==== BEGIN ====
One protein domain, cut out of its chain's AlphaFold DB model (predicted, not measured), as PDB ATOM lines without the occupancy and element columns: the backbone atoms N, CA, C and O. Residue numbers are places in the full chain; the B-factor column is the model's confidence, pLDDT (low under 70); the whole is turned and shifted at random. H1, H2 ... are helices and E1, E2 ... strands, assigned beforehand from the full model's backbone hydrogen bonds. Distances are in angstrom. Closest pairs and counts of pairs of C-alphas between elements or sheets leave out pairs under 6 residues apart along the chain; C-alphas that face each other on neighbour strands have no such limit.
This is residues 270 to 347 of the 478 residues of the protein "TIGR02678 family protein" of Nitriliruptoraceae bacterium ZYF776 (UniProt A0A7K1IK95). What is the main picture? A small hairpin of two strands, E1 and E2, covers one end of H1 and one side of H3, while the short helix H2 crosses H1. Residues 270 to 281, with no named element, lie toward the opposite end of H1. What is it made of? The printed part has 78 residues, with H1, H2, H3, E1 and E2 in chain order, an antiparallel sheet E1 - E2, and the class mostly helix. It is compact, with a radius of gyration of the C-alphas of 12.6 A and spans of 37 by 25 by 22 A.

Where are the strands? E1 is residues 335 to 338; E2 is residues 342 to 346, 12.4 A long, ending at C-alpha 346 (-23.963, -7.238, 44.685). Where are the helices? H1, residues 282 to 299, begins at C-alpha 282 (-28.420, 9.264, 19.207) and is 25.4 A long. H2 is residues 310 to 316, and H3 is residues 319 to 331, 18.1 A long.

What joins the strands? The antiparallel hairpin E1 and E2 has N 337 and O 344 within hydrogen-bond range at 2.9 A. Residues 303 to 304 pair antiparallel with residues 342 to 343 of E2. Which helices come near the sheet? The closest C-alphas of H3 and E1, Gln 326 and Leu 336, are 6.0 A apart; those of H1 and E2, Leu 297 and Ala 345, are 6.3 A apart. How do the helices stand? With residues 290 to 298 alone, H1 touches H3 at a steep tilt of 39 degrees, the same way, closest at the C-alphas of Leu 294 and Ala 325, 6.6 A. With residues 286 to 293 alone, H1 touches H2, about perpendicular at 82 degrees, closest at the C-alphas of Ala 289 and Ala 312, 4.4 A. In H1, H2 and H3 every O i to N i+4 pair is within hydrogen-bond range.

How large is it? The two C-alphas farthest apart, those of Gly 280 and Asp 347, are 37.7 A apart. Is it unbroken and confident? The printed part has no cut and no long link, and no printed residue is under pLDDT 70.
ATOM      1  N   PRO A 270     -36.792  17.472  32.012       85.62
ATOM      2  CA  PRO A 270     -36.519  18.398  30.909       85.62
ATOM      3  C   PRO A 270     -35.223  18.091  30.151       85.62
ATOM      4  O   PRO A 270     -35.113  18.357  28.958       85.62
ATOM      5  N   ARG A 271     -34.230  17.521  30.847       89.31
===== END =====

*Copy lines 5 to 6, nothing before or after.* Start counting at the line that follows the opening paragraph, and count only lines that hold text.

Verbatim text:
ATOM      1  N   PRO A 270     -36.792  17.472  32.012       85.62
ATOM      2  CA  PRO A 270     -36.519  18.398  30.909       85.62